By Ashley Hathaway, Contributing Writer
For Dr. Kobie Boykins, what started out as a fascination with the night sky in his hometown of Omaha, Nebraska, has turned into an incredible journey of being on the forefront of Mars exploration. Dr. Boykins has, as a NASA engineer for the last 22 years, been on the frontline of designing and building every moving part of multiple rovers that have successfully landed on and explored Mars. On Friday, September 16th, 2018, McKendree University had the pleasure of hosting Dr. Kobie Boykins as our first speaker from National Geographic, during which he gave us a rundown of three different Mars rovers: Spirit, Opportunity, and Curiosity.
Dr. Boykins radiated passion and enthusiasm as he began to explain the process Spirit, Opportunity, and Curiosity had to take in order to land on Mars. The amount of trial and error that it took to allow the magnificent amount of technology to work together in the rovers is astonishing. Hundreds of tests were ran for multiple sections of each rover to ensure their engineering was nearly perfect. Throughout the speech, Dr. Boykins referred to some of his work as “plain lucky”, but I must disagree with this statement. The work he and his team put into the Mars rovers is unparalleled, and an absolute inspiration.
While discussing the rovers’ accomplishments on Mars, Dr. Boykins began by focusing on Spirit and Opportunity, which are the two “geologists” of the trio of rovers. Spirit was the first of the two to be launched on June 10th, 2003, and landed successfully on Mars on January 3rd, 2004. Opportunity was launched shortly after on July 7th, 2003, and landed on January 24th, 2004. Spirit’s exploration on Mars lasted much longer than most expected; however, it did not seem to gather as much information as Dr. Boykins was striving for. Using some humor and wit, Dr. Boykins referred to the Spirit as the “bad sister” and Opportunity as the “good sister” throughout the speech. Spirit’s, or “bad sister’s”, exploration officially concluded on May 25th, 2011 when she got caught facing the south side of Mars which resulted in sun and heat damage.
Opportunity’s mission, however, is still in progress. The “good sister” has moved a total of 28.06 miles, but just recently stopped communicating with Dr. Boykins and his team due to a planetary dust storm that is sweeping over Mars. Opportunity caught footage of the monstrous dust storm before the communication ceased, which has given Dr. Boykins information he needs in order to understand Opportunity’s malfunctions. Dr. Boykins and his team have faith that Opportunity will pull through, but if she does not communicate within the next six months, they will have to officially conclude the mission.
The third and final rover that Dr. Boykins spoke about, Curiosity, is the “biologist” of the clan. She was launched on November 26th, 2011, and landed on August 5th, 2012. Curiosity has three main goals during her life on Mars: collect data to conclude if there is or has been life on Mars, determine if life could be sustained on Mars, and discover if Mars holds the building blocks that life needs.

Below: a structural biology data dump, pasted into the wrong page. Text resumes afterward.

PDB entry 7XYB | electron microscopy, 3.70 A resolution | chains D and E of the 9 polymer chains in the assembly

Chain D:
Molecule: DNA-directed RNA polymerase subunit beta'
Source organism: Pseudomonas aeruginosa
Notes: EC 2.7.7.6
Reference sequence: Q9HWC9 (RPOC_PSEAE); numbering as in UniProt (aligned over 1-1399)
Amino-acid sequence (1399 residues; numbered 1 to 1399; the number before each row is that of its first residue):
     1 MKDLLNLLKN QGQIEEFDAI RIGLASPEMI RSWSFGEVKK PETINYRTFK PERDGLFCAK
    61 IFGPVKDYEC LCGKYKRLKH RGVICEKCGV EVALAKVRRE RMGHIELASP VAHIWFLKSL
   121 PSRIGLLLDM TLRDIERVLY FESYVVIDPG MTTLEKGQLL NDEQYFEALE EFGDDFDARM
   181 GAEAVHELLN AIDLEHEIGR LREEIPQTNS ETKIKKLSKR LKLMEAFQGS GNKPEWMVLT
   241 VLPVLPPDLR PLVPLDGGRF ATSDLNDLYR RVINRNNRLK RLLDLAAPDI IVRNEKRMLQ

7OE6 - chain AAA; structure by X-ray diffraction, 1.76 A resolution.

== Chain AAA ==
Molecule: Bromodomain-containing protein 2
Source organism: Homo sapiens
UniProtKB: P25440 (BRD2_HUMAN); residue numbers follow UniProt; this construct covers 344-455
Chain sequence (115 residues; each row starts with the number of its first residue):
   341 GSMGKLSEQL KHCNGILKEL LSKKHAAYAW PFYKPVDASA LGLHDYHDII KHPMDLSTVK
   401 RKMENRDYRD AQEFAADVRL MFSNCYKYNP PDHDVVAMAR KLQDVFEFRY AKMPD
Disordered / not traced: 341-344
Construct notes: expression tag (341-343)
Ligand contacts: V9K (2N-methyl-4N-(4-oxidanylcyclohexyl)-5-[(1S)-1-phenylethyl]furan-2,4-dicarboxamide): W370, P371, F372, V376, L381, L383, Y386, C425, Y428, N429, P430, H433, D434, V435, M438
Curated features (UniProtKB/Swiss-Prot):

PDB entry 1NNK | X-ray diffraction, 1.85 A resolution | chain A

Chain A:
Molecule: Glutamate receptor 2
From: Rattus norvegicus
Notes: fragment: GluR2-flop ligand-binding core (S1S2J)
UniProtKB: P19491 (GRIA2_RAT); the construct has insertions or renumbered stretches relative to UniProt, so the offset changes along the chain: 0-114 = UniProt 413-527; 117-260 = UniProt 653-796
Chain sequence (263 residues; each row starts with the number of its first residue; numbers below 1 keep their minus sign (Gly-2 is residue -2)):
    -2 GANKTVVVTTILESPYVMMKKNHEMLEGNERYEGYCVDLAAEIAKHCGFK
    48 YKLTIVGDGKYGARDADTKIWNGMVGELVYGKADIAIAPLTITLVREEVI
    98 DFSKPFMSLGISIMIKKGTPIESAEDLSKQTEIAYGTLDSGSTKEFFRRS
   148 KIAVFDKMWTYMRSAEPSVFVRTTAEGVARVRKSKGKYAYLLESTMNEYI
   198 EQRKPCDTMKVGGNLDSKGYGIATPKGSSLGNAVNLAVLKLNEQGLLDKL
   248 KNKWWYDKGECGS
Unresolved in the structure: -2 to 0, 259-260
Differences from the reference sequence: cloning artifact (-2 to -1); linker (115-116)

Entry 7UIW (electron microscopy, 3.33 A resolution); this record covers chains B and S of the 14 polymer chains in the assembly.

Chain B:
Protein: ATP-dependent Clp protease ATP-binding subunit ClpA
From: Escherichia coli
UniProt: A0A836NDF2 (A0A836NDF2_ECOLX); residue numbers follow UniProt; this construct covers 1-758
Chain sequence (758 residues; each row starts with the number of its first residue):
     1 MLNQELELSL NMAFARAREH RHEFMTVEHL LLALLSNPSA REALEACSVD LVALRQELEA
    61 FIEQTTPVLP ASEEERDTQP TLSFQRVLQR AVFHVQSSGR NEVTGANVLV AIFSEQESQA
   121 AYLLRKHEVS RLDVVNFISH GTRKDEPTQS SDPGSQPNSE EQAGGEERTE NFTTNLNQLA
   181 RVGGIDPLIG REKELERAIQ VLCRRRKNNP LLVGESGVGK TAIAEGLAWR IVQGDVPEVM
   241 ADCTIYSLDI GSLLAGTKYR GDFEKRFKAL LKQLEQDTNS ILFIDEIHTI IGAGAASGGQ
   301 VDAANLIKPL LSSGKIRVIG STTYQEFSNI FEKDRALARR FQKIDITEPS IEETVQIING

Due to this, Curiosity’s engineering is even more in-depth and tedious than Spirit and Opportunity’s. Curiosity has 4.3 miles of cable inside of her that holds all of the necessary information she must carry in order to perform her jobs and meet her goals.
Currently, Curiosity has already met two of her goals, and has successfully collected data that has told Dr. Boykins that the building blocks for life are on Mars’ surface and that life would be able to be sustained on Mars. She did this by taking dirt samples from Mars and finding out the composition while relaying all of this information back to Dr. Boykins and his lab.
Curiosity’s project seems to hold a special place in Dr. Boykins’ heart. Her journey has been incredibly informative thus far, and Dr. Boykins is looking forward to her future findings.
At the end of the speech, the audience was able to ask the diligent engineer some questions. This was when Dr. Boykins’ character shined through the most. The audience seemed captivated by his responses, and one response in particular made the room flare up in applause.
Dr. Boykins was asked if one of the end-goals of Mars exploration is to create a terraform. He paused for a second and answered the question at first by simply saying no. While exploring Mars is important to scientific advances and to further our understanding of surrounding planets, he describes it as an inhospitable place that is nothing like the beautiful planet Earth that we live on.
However, Dr. Boykins ended his answer with a sentence that I found the most important of the whole speech: We must “figure out how to live here, before we live there.”
Editor’s Note: The next event in the National Geographic Live! series is titled “On the Trail of Big Cats”. Wildlife photographer Steve Winter will visit The Hett Wednesday, October 17th at 7:30 pm. Admission is free for McKendree University students! Find more information about the series on The Hett’s website.